# colour

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```					Colour in Computer Graphics

Mel Slater
Outline: This time

 Introduction
 Spectral distributions
 Simple Model for the Visual System
 Simple Model for an Emitter System
 Generating Perceivable Colours
 CIE-RGB Colour Matching Functions
Outline: Next Time
 CIE-RGB Chromaticity Space
 CIE-XYZ Chromaticity Space
 Converting between XYZ and RGB
 Colour Gamuts and Undisplayable Colours
 Summary for Rendering: What to do in
practice
Spectral Distributions
– Measurement of light energy
   Photometry (luminance etc)
– Measurement including response of visual system
 ( = Kn(/  spectral radiant power
distribution
 Generally C( defines spectral colour distribution
[a, b] = 
 In computer graphics C is usually radiance.
Monochromatic Light
(pure colour)
 () = 0, 0
  () d  = 1
  (t) f(x-t)d t = f(x)
 C() = (-0) is spectral distribution for
pure colour with wavelength 0
Colour as Spectral
Distributions



400              Wavelength nm   700

Spectral Energy Distribution
Visible Spectrum

400                      700
Schematic Representation
of Colour Spectra
Colour Space
   Space of all visible colours equivalent to set
of all functions C : R
– C()  0 all 
– C() > 0 some .
   (Cardinality of this space is 2c)
Perception and
‘The Sixth Sense’ movie
 We do not „see‟ C() directly but as filtered
through visual system.
 Two different people/animals will „see‟ C()
differently.
 Different C()s can appear exactly the same to one
individual (metamer).
 (Ignoring all „higher level‟ processing, which
basically indicates “we see what we expect to
see”).
Infinite to Finite
 Colour space is infinite dimensional
 Visual system filters the energy distribution
through a finite set of channels
 Constructs a finite signal space (retinal
level)
 Through optic nerve to higher order
processing (visual cortex ++++).
A Simple Model for the Visual
System

Human Eye Schematic
Photosensitive Receptors
 Rods – 130,000,000 night vision +
peripheral (scotopic)
 Cones – 5-7,000,000, daylight vision +
acuity (one point only)
 Cones
– L-cones
– M-cones
– S-cones
LMS Response Curves
 l = C()L()d
 m = C()M()d
 s = C()S()d
 C  (l,m,s) (trichromatic theory)
 LMS(C) = (l,m,s)
 LMS(Ca) = LMS(Cb) then Ca, Cb are
metamers.
2-degree cone normalised
response curves
Simple Model for an Emitter
System
 Generates chromatic light by mixing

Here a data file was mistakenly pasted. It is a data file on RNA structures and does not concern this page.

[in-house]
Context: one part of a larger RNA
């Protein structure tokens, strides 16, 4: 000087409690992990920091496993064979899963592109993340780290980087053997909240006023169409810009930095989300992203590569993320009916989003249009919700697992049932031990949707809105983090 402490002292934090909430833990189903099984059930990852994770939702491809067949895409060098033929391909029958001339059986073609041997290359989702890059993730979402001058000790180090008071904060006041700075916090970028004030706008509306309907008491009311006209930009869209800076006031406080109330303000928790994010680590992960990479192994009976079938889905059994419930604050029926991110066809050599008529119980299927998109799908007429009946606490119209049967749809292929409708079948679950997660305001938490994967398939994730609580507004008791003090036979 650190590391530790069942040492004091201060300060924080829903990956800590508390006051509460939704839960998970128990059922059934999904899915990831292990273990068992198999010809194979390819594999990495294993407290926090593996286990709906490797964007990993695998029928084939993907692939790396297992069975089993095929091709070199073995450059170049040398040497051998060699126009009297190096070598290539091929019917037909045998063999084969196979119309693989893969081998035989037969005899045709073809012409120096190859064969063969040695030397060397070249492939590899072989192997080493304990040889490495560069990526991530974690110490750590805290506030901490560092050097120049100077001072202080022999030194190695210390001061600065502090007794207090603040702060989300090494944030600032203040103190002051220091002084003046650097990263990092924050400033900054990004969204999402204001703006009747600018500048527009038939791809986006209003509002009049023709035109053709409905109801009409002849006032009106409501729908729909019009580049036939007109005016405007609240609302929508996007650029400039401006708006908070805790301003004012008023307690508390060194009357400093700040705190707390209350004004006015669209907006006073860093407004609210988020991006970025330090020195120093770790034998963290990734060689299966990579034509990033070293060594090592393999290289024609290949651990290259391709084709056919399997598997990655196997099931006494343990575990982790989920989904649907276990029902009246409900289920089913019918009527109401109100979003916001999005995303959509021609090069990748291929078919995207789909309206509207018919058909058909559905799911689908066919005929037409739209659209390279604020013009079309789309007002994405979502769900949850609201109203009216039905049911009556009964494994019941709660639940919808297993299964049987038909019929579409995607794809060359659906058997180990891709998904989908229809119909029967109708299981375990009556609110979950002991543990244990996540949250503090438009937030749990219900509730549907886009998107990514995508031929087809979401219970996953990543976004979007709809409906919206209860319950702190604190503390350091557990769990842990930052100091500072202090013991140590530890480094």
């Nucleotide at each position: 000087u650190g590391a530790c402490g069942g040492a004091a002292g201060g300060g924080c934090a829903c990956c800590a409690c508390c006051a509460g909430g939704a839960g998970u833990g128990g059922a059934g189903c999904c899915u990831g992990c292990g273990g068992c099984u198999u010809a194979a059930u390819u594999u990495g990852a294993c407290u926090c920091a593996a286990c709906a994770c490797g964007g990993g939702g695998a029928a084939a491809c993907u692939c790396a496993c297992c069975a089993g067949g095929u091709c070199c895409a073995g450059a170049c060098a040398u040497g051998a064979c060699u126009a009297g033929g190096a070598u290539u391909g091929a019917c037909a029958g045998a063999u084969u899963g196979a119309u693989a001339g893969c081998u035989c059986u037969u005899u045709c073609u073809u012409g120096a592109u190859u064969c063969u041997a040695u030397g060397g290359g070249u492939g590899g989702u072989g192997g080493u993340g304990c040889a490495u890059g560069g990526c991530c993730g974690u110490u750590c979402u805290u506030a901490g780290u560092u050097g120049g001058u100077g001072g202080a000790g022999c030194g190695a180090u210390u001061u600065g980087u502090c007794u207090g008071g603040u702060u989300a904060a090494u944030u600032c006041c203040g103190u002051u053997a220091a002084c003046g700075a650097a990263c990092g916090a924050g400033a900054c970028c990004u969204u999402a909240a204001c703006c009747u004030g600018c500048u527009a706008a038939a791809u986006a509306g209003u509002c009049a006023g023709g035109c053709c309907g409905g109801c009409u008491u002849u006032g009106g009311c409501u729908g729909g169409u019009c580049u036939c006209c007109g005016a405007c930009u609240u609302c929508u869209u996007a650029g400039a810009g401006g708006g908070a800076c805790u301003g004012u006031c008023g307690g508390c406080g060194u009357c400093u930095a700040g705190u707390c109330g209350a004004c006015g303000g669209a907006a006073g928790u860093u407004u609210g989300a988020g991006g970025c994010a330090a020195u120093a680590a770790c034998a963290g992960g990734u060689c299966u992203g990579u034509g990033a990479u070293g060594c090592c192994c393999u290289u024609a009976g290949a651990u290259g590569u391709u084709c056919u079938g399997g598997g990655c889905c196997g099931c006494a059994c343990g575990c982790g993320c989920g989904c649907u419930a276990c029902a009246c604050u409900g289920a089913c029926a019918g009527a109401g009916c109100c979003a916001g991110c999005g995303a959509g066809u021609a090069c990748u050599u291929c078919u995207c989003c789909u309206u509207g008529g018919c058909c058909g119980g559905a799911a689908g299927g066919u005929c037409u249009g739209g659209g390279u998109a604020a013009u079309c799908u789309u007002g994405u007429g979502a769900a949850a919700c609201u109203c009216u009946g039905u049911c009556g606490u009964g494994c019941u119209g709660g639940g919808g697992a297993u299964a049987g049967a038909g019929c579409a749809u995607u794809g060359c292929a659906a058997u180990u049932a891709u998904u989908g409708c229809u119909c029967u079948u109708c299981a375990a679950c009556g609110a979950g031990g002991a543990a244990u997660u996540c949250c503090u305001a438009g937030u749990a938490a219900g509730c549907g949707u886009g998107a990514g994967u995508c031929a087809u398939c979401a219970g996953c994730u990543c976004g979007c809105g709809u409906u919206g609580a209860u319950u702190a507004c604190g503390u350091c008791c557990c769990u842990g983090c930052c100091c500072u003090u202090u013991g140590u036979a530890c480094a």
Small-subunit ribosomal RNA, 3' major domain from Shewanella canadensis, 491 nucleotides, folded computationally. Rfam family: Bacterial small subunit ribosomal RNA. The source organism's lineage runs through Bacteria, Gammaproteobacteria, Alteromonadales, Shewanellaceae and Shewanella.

streams of energy of light of different
spectral distributions
 Finite number (>=3) and independent
Primaries (Basis) for an
Emitter
 CE()=1E1()+ 2E2() + 3E3 ()
 Ei are the primaries (form a basis)
 i are called the intensities.
 CIE-RGB Primaries are:
– ER() = (- R), R = 700nm
– EG() = (- G), G = 546.1nm
– EB() = (- B), B = 435.8nm
Computing the Intensities
 For a given C() problem is to find the
intensities i such that CE() is metameric
to C().
 First Method to be shown isn‟t used, but
illustrative of the problem.
Colour Matching Functions
 Previous method relied on knowing L, M,
and S response curves accurately.
 Better method based on colour matching
functions.
 Define how to get the colour matching
functions i() relative to a given system of
primaries.
2-degree RGB Colour
Matching Functions
Colour Matching Experiment
Mixing of 3 primaries

Target colour
overlap

Adjust intensities to match the colour
Summary Week 1
   Compute the radiance distribution C()
   Find out the colour matching functions for the
display i()
   Perform the 3 integrals  i()C()d  to get the
intensities for the metamer for that colour on the
display.
   ….
   Except that‟s not how it is done …
   ….to be continued….
Outline: Week 2
 CIE-RGB Chromaticity Space
 CIE-XYZ Chromaticity Space
 Converting between XYZ and RGB
 Colour Gamuts and Undisplayable Colours
 Summary for Rendering: What to do in
practice
CIE-RGB Chromaticity Space
   Consider CIE-RGB primaries:
– For each C() there is a point (R, G, B):
 C()  R ER() + G EG() + B EB()

– Considering all such possible points
 (R, G, B)

– Results in 3D RGB colour space
– Hard to visualise in 3D
– so we‟ll find a 2D representation instead.
CIE-RGB Chromaticity Space
   Consider 1st only monochromatic colours:
– C() = (- 0)
   Let the CIE-RGB matching functions be
– r(), g(), b()
   Then, eg,
– R(0) =  (- 0) r()d  = r(0)
   Generally
– (R(0), G(0), B(0)) = (r(0), g(0), b(0))
CIE-RGB Chromaticity Space
   As 0 varies over all wavelengths